Like everyone else who reads comics, I was once a big Wolverine fan until the circa 1988 solo series, during which middle-school me decided he was more compelling as a team-player than running around Madripoor with an eyepatch.  I used to read and re-read that original, four issue mini-series by Claremont and a young Frank Miller.  That thing read like poetry, but, man, it also sort of had the final word on the transformation of Wolverine from "Canadian White Trash Stabby Guy" to "Samurai Warrior".  After that, I didn't really care about the various stories trying to take Wolverine apart and put him back together or whatever.


last time I found Wolverine an interesting character

Saturday, May 11, 2013

Finally saw Iron Man 3

In Robert Downey Jr.'s fourth turn as Ol' Shell Head, we see what Marvel is going to need to wrestle with as its franchises become as familiar as James Bond or Santa Claus.  What now?  What's next?  What superhero trope are we going to check out from the library and use for this movie?

Well, this was the "strip him of everything he has" story/ "what is the hero without his powers?" angle.  And it works better than you'd think.  Sure, you get limited armor action, but writer/ director Shane Black makes sure to resolve any deficits you might be feeling with a big, explosive conclusion that should make you forget that for 90% of the movie, Tony Stark is not in the suit.

Like the first Iron Man film, this one reflects back the headlines of the modern era, with a mix of politics, elusive terrorists, media management, and a few other bits that I don't want to get into for spoilery reasons.  The gang is back together, from Paltrow as Pepper Potts, to Don Cheadle as Rhodey.  Tony might not be doing so well in the wake of the Avengers' first team-up as he wrestles with PTSD, meanwhile continuing to explore the limits of the man-machine combination he's become and continues to explore as he seeks to build a better suit of armor.



I'm not telling you kids anything you don't already know.

Wednesday, March 27, 2013

Everything About Superhero Comics is Wrong - Part 1

As I've transitioned from weekly comic shop junkie who picked up way over his allotted budget in comics every month, who read every article on five comics websites every day, to: guy who stops by the comic shop once a month and is mostly picking up Superman, Daredevil and the occasional other book...  I've been thinking a lot about the American Comic Industry.

The summer movie The Avengers made more money than the GDP of many nations last year*, comic conventions fill 100,000 attendee halls in single cities, and, of all things, Pepper Potts is now a popular character in the zeitgeist.

Most comics sell a few thousand copies per month.  So I'm going to say a few things that are patently obvious, but need to be said.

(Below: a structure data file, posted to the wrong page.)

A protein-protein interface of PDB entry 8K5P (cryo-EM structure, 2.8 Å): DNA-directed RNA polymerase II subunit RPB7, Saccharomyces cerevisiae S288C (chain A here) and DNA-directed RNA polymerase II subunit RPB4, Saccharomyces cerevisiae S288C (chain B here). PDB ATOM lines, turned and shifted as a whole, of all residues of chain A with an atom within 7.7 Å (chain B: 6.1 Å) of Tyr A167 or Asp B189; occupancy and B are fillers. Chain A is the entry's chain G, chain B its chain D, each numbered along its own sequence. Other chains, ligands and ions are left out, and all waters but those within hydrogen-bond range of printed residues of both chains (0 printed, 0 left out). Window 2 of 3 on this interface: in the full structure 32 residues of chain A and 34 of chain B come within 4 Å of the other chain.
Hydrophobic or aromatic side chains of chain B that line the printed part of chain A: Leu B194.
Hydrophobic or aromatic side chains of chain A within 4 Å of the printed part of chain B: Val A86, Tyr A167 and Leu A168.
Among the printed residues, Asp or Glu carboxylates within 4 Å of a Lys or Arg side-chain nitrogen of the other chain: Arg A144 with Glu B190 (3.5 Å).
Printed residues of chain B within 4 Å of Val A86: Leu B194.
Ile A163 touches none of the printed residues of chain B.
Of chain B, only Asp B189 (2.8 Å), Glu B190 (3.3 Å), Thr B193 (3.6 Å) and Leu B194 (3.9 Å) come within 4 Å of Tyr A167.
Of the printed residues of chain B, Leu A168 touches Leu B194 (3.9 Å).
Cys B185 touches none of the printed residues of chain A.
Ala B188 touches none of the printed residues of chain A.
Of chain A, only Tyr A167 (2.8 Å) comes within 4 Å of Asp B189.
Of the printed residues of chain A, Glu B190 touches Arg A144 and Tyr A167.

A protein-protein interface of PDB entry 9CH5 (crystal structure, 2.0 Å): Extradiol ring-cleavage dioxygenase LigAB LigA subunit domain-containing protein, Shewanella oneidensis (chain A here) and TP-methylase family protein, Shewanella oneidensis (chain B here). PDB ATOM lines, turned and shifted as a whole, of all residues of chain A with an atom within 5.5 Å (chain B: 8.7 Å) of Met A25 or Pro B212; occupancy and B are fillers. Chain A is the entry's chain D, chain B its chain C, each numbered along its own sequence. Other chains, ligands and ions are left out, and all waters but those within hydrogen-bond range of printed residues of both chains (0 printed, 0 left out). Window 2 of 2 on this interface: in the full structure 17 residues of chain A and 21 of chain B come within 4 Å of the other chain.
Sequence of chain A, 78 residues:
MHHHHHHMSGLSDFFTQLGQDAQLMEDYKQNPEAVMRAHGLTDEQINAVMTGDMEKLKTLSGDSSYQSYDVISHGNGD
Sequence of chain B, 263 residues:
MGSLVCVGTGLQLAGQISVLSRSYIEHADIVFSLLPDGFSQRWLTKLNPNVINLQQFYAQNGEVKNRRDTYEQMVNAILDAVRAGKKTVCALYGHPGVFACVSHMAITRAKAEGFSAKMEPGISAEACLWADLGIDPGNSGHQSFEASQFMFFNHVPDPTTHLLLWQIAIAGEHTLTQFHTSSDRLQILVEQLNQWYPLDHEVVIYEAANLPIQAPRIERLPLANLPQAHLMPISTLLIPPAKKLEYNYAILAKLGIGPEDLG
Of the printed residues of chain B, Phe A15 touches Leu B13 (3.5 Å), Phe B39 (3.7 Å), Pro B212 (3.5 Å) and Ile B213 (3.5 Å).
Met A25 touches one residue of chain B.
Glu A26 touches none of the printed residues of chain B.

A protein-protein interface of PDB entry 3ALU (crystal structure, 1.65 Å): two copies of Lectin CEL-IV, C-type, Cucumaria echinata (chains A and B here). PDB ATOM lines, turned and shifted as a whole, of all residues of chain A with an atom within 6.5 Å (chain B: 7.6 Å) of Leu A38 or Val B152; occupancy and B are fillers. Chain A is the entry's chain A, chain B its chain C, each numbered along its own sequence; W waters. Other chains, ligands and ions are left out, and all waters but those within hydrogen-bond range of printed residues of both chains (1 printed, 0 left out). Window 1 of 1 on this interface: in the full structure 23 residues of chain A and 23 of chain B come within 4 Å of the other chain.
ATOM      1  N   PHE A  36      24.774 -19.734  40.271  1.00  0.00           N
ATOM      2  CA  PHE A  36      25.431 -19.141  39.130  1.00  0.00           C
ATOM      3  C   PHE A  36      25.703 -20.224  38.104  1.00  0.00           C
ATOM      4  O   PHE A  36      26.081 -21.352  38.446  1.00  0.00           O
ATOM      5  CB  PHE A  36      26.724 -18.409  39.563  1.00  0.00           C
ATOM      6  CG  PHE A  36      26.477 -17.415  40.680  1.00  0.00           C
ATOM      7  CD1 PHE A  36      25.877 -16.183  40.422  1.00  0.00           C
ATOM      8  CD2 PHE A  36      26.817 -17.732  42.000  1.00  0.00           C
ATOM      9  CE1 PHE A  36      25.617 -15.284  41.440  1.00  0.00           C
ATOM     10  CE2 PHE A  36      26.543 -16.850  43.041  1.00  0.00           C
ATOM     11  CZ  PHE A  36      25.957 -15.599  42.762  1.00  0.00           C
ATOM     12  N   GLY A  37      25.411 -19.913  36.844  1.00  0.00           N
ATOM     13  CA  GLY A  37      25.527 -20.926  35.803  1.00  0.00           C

If you've followed this blog for any amount of time, you've heard these sentiments before, but I figured one last, grand parting shot couldn't hurt.


Appealing to adults was woefully misunderstood

When Time Magazine and other arbiters of the zeitgeist were saying things like Watchmen read as, finally, a comic for adults, they weren't talking about boobs and blood.  They were talking about a rich, layered story with characters that had motivations, flaws that couldn't be sorted out with a magic crystal, and who behaved in ways that felt true to experience outside of a comic-book universe.

somehow Dan Didio thought this should lead to his version of "Suicide Squad"


Friday, February 22, 2013

Let's Re-Boot "Turner D. Century"

Marvel.  The more realistic universe.

GRITTY.  REALISM.

Back in the day Marvel was as devoid of ideas for new villains and driven to whatever place of madness that also drove DC to create "Terra-Man".  

You Millenials won't remember this, but there was a time and a place before January 1, 2000 when "turn of the century" meant the change from 1899 to 1900 and was several decades in the past.  Apparently on a bet or because someone had a deadline they'd forgotten about, in the pages of Captain America a new villain was born:  Turner D. Century!

yes, that's Spider-Woman creeping up to give Turner D. the beat down

A ragtime dandy, Turner rode around on a flying tandem bicycle with a dummy (because... sure), and had a flame-throwing umbrella.  LIKE EVERYONE HAD IN 1900.

He was absolutely driven to convince people to go back to living in an era of doilies, barber shop quartets and when Gary, Indiana was something you wrote about for the Music Man, not a depressing, burnt out mid-western hell hole.  And he was out to achieve this with small scale violence and property damage.  And we try very hard not to think about his relationship with that dummy on his bike.  And we really try not to think too hard about his views on race relations.

But, here in the glorious future of 2013, replete with flying skateboards and Mr. Fusion on our Deloreans, the phrase "Turn of the Century" isn't used so much as it refers to 13 years ago.  Now we just say "a few years back".  Or:  "When Britney Spears hadn't overstayed her welcome".

So, I'm curious.

Here's your weekend assignment:  Turner D. Century is introduced in 2013.  He is based not on the old turn of the century, but on our most recent turn of the century, from 1999-2000.

  • What does he wear?
  • What are his accouterments?
  • What is he railing against in modern life that he thinks was way better in 2000 than now?